Saturday, June 20, 2009

Pancakes Pop

My dad was a blue-collar mechanic who worked long and hard hours for a building demolition company in Chicago. Since he usually worked six days a week, Sunday was our one, quality Day with Dad. Sunday/Dad’s Day was enhanced for me when he made us pancakes.

By way of contrast, my mom was a beautician—as opposite as you could get. While she was making people pretty, Dad had all he could do to scrub the grease off himself from his literally dirty work.

Both were very nurturing, but Dad gave most of his TLC in a traditionally male way—acting as household handyman, fixing our cars, doing lawn work, and speaking words of encouragement. After all, this was the 1950s where women were women and men were men.

Yet when Dad broke ranks with that rigid role model and made us pancakes, it really stood out for me. There was something much bigger going on than the fact that they tasted great! He was a one-trick cook, but those flapjacks were downright magical.

Looking back as a seasoned adult, I finally understand. It was the mere act of getting out of his comfort zone, giving my mom a break, and being flexible in showing his love that make the pancakes so fantastic. This is the same guy who would joke, dripping irony (and maybe a little grease), “I’ll do your hair,” when our any member of our otherwise all-female household was having a bad hair-day. All I could envision was my hair set on bolts and screws, the tools of his trade.

Love does whatever is called for, gives in whatever way is needed at the moment—and at Sunday breakfast, pancakes and fatherly love merged into one symbol of flexible and unconditional love. Whether it was watching him flip them (he was good!) or tasting the yummy results, pancakes and maple syrup will always be my sweet Dad to me in an unforgettable communion of continuity.


Photo: Dad in 1980

Thanks to Betty Lynch of
My Country Kitchen for prompting this memory by asking for “dads in the kitchen” stories.


PopArtDiva said...

My Dad used to make pancakes for the family too but he was better at cobblers! Dad was an executive with the Boy Scouts of America and spent many weeks and weekends at cookouts for her work. As a result he was a pretty decent cook!

But those cobblers he made in dutch ovens over an open fire were the best!

Thanks for sharing your memory and bringing back one of my own!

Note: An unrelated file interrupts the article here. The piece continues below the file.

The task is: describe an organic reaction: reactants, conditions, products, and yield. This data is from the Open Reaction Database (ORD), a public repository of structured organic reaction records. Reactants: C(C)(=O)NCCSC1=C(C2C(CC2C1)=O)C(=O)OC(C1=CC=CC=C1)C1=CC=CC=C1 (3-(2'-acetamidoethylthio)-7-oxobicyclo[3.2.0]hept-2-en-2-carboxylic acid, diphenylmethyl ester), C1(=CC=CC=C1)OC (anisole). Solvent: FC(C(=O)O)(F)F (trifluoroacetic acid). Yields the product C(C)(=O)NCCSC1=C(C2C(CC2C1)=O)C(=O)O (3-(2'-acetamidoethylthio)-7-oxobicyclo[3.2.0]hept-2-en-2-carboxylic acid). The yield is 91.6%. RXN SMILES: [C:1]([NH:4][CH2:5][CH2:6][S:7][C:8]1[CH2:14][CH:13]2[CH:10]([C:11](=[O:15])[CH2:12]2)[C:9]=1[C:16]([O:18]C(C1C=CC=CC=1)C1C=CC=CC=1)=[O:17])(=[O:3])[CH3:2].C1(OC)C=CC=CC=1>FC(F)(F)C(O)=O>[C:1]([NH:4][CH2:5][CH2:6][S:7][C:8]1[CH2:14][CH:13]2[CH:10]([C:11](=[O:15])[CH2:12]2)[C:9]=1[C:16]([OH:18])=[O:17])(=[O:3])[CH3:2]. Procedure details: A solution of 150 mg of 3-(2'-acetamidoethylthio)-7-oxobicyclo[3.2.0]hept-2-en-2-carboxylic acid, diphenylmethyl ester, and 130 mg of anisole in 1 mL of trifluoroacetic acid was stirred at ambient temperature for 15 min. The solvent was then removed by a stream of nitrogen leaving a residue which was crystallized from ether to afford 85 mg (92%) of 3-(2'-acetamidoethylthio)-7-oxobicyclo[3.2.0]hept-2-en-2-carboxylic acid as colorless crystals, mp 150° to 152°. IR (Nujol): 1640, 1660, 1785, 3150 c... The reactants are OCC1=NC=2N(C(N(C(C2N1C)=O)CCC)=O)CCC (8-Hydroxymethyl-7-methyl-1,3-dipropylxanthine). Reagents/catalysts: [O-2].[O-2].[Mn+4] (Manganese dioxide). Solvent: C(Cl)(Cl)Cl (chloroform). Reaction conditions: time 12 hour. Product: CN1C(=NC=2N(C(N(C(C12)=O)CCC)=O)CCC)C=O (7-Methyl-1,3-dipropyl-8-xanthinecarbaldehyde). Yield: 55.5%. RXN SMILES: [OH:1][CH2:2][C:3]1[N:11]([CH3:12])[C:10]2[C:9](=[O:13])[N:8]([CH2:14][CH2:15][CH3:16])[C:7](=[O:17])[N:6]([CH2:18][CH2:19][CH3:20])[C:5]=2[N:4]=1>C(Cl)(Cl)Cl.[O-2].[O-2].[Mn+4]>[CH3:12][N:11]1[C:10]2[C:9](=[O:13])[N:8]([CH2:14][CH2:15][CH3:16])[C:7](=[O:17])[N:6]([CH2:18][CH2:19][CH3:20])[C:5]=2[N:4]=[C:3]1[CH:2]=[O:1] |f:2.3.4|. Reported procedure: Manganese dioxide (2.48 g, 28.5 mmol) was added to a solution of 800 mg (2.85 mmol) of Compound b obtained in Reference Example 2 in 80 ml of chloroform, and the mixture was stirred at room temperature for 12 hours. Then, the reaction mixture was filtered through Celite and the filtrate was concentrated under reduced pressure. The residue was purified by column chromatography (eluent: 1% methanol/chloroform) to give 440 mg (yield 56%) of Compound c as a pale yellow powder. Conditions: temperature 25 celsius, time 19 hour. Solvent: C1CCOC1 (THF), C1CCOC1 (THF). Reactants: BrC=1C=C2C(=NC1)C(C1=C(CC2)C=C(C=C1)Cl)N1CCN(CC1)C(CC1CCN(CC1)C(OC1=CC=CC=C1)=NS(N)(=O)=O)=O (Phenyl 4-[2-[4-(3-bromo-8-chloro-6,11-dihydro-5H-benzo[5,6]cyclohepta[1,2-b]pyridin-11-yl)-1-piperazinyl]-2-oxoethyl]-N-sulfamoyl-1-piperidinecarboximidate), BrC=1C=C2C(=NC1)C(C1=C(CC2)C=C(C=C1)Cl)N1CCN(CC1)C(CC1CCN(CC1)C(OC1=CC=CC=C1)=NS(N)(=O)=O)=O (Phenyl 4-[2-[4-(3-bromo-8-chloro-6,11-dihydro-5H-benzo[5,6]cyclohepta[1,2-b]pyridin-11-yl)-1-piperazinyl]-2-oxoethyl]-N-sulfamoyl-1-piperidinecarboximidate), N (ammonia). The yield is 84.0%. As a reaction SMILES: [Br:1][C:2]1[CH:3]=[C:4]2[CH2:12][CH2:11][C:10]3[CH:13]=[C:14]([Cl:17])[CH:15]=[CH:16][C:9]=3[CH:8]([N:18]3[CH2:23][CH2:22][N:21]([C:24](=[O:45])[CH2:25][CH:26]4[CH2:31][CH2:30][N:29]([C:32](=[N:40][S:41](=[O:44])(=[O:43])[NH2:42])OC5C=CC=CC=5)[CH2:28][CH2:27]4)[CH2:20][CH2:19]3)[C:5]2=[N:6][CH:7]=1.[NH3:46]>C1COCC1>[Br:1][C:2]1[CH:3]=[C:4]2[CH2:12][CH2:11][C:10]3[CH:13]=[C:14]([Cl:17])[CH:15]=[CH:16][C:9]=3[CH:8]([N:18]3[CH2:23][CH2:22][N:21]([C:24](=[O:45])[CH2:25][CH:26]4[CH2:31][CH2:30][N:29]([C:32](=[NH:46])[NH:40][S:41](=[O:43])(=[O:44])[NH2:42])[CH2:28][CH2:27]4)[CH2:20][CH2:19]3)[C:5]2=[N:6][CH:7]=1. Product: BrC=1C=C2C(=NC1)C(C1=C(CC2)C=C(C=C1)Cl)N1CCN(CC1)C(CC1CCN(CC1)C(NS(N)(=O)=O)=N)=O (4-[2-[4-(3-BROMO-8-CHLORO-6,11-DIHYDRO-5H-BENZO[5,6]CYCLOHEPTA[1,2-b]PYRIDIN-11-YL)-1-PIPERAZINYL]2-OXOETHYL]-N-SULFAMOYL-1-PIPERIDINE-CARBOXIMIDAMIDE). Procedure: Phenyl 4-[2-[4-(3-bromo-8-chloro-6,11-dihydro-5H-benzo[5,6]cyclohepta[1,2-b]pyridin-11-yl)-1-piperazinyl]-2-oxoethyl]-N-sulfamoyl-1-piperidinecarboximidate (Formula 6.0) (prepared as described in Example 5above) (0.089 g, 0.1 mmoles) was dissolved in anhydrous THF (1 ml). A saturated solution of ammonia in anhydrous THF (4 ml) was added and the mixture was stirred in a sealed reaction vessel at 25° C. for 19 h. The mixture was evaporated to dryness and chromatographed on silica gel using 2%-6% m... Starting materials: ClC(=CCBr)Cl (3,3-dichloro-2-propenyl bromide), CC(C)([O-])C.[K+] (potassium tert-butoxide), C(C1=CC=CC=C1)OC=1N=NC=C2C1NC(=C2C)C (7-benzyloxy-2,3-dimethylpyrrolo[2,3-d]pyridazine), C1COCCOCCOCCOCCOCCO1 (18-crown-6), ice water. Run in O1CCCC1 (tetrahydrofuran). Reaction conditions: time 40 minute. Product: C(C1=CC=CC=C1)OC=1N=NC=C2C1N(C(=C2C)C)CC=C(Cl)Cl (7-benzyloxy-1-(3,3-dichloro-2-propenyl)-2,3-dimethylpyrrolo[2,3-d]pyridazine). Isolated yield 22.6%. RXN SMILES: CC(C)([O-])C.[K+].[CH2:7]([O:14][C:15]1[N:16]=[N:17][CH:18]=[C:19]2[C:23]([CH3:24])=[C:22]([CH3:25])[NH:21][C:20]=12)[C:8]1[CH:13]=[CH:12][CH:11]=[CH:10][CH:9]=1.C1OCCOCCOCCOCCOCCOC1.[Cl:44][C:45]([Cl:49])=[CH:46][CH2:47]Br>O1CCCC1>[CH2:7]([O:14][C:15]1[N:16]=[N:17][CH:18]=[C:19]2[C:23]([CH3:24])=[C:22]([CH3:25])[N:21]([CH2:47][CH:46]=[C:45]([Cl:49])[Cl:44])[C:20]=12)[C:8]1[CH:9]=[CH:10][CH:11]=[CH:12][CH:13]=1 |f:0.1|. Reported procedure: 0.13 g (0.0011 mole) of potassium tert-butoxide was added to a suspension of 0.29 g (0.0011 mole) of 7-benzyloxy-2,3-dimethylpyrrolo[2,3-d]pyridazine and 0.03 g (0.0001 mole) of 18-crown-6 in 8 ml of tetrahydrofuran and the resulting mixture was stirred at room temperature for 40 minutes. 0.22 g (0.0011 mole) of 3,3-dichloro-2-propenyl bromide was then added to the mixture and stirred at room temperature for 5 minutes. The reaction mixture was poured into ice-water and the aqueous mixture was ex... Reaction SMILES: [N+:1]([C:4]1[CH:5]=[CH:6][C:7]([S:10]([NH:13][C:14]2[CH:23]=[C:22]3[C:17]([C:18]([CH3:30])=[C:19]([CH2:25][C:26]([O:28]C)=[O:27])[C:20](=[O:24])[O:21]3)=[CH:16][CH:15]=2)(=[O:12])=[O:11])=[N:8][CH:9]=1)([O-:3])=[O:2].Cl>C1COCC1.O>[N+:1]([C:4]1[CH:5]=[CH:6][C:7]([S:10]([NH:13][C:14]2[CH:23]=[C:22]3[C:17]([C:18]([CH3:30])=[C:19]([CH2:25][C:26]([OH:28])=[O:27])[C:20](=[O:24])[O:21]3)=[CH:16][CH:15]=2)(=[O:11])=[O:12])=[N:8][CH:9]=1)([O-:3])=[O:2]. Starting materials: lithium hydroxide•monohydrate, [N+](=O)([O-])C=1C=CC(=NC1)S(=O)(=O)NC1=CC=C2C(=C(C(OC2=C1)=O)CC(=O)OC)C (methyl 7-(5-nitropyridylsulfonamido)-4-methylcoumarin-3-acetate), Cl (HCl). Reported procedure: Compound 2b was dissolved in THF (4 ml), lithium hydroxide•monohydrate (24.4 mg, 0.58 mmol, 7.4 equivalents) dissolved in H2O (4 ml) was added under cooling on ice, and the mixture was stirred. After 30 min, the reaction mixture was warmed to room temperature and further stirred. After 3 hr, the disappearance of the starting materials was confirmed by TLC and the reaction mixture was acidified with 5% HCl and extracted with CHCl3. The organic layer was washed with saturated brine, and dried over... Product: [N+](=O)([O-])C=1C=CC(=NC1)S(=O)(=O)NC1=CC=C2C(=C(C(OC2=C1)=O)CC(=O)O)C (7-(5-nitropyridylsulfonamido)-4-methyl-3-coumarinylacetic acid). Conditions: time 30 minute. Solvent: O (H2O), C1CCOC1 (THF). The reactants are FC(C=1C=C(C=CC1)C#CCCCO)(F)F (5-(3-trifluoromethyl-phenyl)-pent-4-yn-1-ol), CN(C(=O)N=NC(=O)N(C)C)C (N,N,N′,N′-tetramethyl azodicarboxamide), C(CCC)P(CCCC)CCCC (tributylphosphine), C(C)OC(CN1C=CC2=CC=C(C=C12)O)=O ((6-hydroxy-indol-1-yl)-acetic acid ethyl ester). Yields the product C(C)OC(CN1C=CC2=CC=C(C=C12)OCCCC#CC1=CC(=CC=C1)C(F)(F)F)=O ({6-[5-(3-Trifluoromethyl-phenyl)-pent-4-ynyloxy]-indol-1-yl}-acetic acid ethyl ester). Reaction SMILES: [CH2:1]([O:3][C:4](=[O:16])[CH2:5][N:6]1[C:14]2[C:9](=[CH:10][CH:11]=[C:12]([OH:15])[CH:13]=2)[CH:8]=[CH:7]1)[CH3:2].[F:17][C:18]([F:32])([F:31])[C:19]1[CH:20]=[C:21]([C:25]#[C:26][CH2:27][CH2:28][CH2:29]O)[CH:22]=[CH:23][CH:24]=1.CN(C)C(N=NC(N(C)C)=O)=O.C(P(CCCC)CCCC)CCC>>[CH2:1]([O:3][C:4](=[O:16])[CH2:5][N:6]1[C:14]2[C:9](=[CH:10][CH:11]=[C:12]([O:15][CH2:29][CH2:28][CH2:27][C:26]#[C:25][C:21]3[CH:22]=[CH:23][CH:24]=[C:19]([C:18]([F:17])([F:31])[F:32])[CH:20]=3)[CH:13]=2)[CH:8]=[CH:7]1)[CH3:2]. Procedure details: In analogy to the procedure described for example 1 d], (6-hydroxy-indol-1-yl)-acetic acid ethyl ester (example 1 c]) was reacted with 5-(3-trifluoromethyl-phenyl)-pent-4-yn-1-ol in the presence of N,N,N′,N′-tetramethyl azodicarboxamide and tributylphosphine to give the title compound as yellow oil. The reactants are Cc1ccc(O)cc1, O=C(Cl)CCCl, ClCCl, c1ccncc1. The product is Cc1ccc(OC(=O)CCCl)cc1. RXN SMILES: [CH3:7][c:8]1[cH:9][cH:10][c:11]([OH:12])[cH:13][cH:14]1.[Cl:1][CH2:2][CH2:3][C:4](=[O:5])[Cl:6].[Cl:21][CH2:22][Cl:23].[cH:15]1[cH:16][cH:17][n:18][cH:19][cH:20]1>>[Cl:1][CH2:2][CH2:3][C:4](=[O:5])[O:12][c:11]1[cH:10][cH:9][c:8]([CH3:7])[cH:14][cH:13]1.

Eileen Williams said...

Your lovely tribute to your dad brought tears to my eyes. My own father, from the same age and set of gender rules, used to do a similar thing. However, his forte was waffles. He had his own waffle maker (which my mother never touched) and would often treat us on Saturday nights with a dinner of pure starch and sugar. Of course, we all loved it and would often dine on TV trays in front of Perry Mason. I"ll never forget the time I was able to figure out the clues and identify the real murderer first!

What a lovely post for Father's Day. Thank you, my friend!

Joyce Mason said...

Ladies, I think we have a theme developing around our dads as sugary breakfast chefs! Sweet memories in more ways than one. Thank you both for sharing.

I sense a new topic for another post about how our dads influence our "inner male" and positive yang energies like self-protection, self-encouragement, providing for ourselves, etc. Many women are stuck in their past pain about problems the male archetype, yet many of us had fathers with fabulous qualities they passed onto us, even if they were not perfect human beings as no one is or can be.

One of the sweetest depictions of a father/daughter relationship I've ever seen is on the HBO adaptation of Alastair McCall Smith's novels, "The No.1 Ladies' Detective Agency." Even though we only meet Precious Ramotswe's "Daddy" in the first episode as he is dying, her ongoing references to him help us know what an amazing, positive, and tender influence he was on her. I tear up every time she refers to her "daddy." The love with which she says the word has me misty just typing it!

Territory to explore ...

jan said...

What a great way to honor Dad and his Sunday breakfast. Miss him and Mom a lot ..Love Ya

Joyce Mason said...

Thanks for commenting, Jan! (Hey everyone, meet my sis!) I agree: Miss him and them a lot. We saw "Up" today and I bawled through half the movie because the elderly man voiced by Ed Asner (who looks just like Spencer Tracy in his later years) reminded me so much of dad, especially in his relationship with his wife. I was touched by it in every way. We are so lucky to have had them for parents!